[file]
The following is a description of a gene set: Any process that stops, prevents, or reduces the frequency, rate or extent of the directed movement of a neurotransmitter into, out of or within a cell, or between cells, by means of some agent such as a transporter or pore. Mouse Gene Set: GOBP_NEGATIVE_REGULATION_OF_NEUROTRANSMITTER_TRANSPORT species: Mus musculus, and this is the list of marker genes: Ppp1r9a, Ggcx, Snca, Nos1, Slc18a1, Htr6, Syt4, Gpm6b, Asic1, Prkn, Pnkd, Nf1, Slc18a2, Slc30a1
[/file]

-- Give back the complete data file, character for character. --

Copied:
The following is a description of a gene set: Any process that stops, prevents, or reduces the frequency, rate or extent of the directed movement of a neurotransmitter into, out of or within a cell, or between cells, by means of some agent such as a transporter or pore. Mouse Gene Set: GOBP_NEGATIVE_REGULATION_OF_NEUROTRANSMITTER_TRANSPORT species: Mus musculus, and this is the list of marker genes: Ppp1r9a, Ggcx, Snca, Nos1, Slc18a1, Htr6, Syt4, Gpm6b, Asic1, Prkn, Pnkd, Nf1, Slc18a2, Slc30a1